Success Stories: Norske Skog Flooring (NSF)

Success Stories: Norske Skog Flooring (NSF)

When Norske Skog Flooring (NSF) created a whole new product category they were worried their staff did not understand its complex benefits or could promote their new product over existing solutions. To solve this, they collaborated with an eLearning company to create their own knowledge management system.


Norske Skog Flooring (NSF) is one of Europe’s largest flooring material manufacturers. Recently their R&D department created a new interlocking flooring system called Alloc. This new flooring product created an efficient and cost-effective flooring option. However, construction, materials and installation process pushed Alloc into a new category of product. NSF were concerned that the market would not understand the advantages of this new product and would need to retrain their sales staff to explain the benefits to the customer.

What did they do?

NSF created a new initiative to train their sales staff in a completely new product line. To do this, they enlisted the help of Scandinavian Celemi’s Launch and Branding division. Celemi specialises in creating learning tools and processes to support the new products and their marketing. Together they employed Celemi’s learning marketing process to create a new online learning tool. This six step learning process creates a welcoming environment for the participant in the following steps:

  1. Create an interest.
  2. Supply just enough information (Just in time).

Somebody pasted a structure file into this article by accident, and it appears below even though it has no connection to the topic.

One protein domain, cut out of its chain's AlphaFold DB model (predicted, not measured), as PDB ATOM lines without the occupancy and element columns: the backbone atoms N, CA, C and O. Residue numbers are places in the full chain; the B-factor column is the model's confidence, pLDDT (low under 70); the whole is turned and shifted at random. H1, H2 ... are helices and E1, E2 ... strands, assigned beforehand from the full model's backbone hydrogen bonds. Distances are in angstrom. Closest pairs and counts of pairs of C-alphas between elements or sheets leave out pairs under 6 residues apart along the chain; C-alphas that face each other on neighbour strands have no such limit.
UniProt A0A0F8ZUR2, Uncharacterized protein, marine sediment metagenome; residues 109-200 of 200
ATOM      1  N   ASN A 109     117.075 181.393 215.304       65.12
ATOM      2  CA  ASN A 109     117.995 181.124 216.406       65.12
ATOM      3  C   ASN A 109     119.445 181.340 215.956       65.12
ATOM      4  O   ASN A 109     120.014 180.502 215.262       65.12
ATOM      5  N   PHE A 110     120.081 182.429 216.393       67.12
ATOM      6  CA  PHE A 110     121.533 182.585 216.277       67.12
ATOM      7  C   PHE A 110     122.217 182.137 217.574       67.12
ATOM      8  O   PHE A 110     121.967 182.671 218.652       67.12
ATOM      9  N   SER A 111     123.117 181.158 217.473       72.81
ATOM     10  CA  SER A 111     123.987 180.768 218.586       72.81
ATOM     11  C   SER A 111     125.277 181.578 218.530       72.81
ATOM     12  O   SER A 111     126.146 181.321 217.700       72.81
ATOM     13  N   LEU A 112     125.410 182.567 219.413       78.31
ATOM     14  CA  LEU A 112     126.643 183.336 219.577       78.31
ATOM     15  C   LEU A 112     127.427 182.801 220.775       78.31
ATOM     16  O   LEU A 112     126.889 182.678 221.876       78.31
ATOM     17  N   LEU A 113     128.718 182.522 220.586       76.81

3. Provide exercises to allow the processing of knowledge.
  4. Provide points of conclusion to reinforce sense of achievement.
  5. Lets users experience how their insights can be applied to the real world scenarios.
  6. Provide ongoing and continuous follow up.

This new knowledge management system was built of four ‘WorkMarts’. These WorkMarts functioned as online forums for experts, a collection of best practices and advice for new members. Each part functions as an online ‘area’.

  1. Sales staff work in a virtual store to interact with potential customers and customer examples. Here the sales staff could perfect their methods and learn to deal with a variety of customers. Two of the examples given are the customers of ‘Price is not an issue as long as I get what I want’ and ‘I want it now’ types.
  2. The second WorkMart was an area for sales staff to interact with the Alloc product. Here the focus was on matching design features with the corresponding benefits. This area was designed to apply what the sales staff had learnt in the previous WorkMart and give a sense of immediate gratification through success.
  3. This section provides an area for more detailed role-playing opportunities for specific questions that can be asked about the product. The goal of this area was to sharpen the domain knowledge of the sales staff and their sales techniques.
  4. The final WorkMart allows sales staff to participate in a project installation. This gave the staff the chance to develop better price quotations and understand the process of installation.

What they found?

  • The whole process was ranked very highly among sales staff.
  • Main points commented on are the novel approach of the training, it was simple and engaging, and it fostered teamwork and knowledge sharing opportunities that increased effectiveness and retention.
  • The stores that underwent the Alloc learning program had sales 50% higher that those that did not.